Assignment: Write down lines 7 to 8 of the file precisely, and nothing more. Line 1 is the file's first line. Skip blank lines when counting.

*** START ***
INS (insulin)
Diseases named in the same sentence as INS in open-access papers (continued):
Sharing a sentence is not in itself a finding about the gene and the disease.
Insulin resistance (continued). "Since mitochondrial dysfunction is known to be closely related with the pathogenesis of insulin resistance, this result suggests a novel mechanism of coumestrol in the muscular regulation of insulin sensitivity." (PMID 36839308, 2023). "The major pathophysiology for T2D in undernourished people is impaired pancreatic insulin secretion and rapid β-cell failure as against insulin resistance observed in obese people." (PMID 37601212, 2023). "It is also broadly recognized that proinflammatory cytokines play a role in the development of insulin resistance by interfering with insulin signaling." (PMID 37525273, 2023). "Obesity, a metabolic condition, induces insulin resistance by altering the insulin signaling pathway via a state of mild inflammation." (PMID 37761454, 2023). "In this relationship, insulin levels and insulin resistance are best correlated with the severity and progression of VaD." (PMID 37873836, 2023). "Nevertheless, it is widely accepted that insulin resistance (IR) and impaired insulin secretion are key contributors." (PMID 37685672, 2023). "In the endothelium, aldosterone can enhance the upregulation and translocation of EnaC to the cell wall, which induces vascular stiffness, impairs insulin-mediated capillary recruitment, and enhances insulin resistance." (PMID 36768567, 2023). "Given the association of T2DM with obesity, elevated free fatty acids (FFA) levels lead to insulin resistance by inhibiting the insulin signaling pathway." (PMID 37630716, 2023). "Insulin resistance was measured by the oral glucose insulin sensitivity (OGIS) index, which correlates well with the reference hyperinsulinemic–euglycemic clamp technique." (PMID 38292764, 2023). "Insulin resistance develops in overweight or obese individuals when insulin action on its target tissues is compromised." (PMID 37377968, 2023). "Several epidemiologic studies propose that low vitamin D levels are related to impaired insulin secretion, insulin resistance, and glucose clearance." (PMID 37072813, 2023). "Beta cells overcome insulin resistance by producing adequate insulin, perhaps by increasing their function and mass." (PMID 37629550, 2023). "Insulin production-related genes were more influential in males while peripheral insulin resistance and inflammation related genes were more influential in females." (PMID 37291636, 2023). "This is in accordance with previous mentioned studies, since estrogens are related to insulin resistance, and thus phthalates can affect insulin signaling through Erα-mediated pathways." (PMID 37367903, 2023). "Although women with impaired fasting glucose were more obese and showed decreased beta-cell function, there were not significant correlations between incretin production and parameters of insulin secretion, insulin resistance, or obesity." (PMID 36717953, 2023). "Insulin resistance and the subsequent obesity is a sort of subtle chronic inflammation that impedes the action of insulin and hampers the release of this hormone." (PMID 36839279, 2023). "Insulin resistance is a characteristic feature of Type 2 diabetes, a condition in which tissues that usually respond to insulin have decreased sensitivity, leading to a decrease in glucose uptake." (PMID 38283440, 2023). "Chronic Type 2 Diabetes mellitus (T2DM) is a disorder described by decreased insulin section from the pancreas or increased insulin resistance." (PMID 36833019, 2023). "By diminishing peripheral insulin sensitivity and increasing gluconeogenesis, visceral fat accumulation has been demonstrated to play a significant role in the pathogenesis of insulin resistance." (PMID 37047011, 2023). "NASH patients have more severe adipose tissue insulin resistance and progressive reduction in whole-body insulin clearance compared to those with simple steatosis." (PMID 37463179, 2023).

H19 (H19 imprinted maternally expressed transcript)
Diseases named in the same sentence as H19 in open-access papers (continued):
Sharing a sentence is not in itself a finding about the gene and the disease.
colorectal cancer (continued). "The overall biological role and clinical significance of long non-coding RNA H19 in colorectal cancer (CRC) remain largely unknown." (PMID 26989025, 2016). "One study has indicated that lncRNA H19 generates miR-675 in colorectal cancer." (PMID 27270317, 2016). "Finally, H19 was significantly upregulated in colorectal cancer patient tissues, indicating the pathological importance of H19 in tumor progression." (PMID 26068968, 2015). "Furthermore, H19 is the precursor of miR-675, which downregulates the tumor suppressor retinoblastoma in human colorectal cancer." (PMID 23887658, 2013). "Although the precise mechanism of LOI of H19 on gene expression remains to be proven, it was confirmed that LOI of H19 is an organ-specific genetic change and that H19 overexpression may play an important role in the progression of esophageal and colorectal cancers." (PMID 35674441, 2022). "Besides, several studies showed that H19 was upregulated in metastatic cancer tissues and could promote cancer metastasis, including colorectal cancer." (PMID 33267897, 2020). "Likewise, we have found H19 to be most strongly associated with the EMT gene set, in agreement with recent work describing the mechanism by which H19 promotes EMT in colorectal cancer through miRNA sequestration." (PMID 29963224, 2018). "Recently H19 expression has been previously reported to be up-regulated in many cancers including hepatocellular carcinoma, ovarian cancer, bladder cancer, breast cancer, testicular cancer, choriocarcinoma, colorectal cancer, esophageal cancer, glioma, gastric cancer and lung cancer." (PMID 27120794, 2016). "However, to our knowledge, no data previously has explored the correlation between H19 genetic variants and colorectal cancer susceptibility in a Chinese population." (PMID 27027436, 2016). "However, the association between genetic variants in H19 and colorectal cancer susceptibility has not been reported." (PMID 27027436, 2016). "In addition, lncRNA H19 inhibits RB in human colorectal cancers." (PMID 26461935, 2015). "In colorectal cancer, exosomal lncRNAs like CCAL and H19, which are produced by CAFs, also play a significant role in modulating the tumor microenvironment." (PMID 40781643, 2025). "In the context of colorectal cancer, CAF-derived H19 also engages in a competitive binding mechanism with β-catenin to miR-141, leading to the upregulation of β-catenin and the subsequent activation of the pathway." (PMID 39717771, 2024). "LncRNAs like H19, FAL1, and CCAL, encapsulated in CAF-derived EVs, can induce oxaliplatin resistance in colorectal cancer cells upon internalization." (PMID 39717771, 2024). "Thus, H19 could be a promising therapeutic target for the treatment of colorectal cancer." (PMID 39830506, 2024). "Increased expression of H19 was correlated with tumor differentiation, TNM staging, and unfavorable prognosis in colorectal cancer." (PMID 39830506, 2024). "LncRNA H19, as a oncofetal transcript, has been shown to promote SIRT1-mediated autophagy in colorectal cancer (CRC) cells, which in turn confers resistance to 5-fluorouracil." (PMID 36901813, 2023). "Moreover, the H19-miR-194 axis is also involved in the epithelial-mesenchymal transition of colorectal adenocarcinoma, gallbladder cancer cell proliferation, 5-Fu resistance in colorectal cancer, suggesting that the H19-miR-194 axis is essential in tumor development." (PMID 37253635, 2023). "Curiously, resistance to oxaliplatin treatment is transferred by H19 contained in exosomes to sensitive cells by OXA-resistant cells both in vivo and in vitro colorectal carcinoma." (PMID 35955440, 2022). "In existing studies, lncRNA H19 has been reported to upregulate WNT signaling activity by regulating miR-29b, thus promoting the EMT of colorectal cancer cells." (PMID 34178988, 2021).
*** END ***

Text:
Sharing a sentence is not in itself a finding about the gene and the disease.
colorectal cancer (continued). "The overall biological role and clinical significance of long non-coding RNA H19 in colorectal cancer (CRC) remain largely unknown." (PMID 26989025, 2016). "One study has indicated that lncRNA H19 generates miR-675 in colorectal cancer." (PMID 27270317, 2016). "Finally, H19 was significantly upregulated in colorectal cancer patient tissues, indicating the pathological importance of H19 in tumor progression." (PMID 26068968, 2015). "Furthermore, H19 is the precursor of miR-675, which downregulates the tumor suppressor retinoblastoma in human colorectal cancer." (PMID 23887658, 2013). "Although the precise mechanism of LOI of H19 on gene expression remains to be proven, it was confirmed that LOI of H19 is an organ-specific genetic change and that H19 overexpression may play an important role in the progression of esophageal and colorectal cancers." (PMID 35674441, 2022). "Besides, several studies showed that H19 was upregulated in metastatic cancer tissues and could promote cancer metastasis, including colorectal cancer." (PMID 33267897, 2020). "Likewise, we have found H19 to be most strongly associated with the EMT gene set, in agreement with recent work describing the mechanism by which H19 promotes EMT in colorectal cancer through miRNA sequestration." (PMID 29963224, 2018). "Recently H19 expression has been previously reported to be up-regulated in many cancers including hepatocellular carcinoma, ovarian cancer, bladder cancer, breast cancer, testicular cancer, choriocarcinoma, colorectal cancer, esophageal cancer, glioma, gastric cancer and lung cancer." (PMID 27120794, 2016). "However, to our knowledge, no data previously has explored the correlation between H19 genetic variants and colorectal cancer susceptibility in a Chinese population." (PMID 27027436, 2016). "However, the association between genetic variants in H19 and colorectal cancer susceptibility has not been reported." (PMID 27027436, 2016). "In addition, lncRNA H19 inhibits RB in human colorectal cancers." (PMID 26461935, 2015). "In colorectal cancer, exosomal lncRNAs like CCAL and H19, which are produced by CAFs, also play a significant role in modulating the tumor microenvironment." (PMID 40781643, 2025). "In the context of colorectal cancer, CAF-derived H19 also engages in a competitive binding mechanism with β-catenin to miR-141, leading to the upregulation of β-catenin and the subsequent activation of the pathway." (PMID 39717771, 2024). "LncRNAs like H19, FAL1, and CCAL, encapsulated in CAF-derived EVs, can induce oxaliplatin resistance in colorectal cancer cells upon internalization." (PMID 39717771, 2024). "Thus, H19 could be a promising therapeutic target for the treatment of colorectal cancer." (PMID 39830506, 2024). "Increased expression of H19 was correlated with tumor differentiation, TNM staging, and unfavorable prognosis in colorectal cancer." (PMID 39830506, 2024). "LncRNA H19, as a oncofetal transcript, has been shown to promote SIRT1-mediated autophagy in colorectal cancer (CRC) cells, which in turn confers resistance to 5-fluorouracil." (PMID 36901813, 2023). "Moreover, the H19-miR-194 axis is also involved in the epithelial-mesenchymal transition of colorectal adenocarcinoma, gallbladder cancer cell proliferation, 5-Fu resistance in colorectal cancer, suggesting that the H19-miR-194 axis is essential in tumor development." (PMID 37253635, 2023). "Curiously, resistance to oxaliplatin treatment is transferred by H19 contained in exosomes to sensitive cells by OXA-resistant cells both in vivo and in vitro colorectal carcinoma." (PMID 35955440, 2022). "In existing studies, lncRNA H19 has been reported to upregulate WNT signaling activity by regulating miR-29b, thus promoting the EMT of colorectal cancer cells." (PMID 34178988, 2021).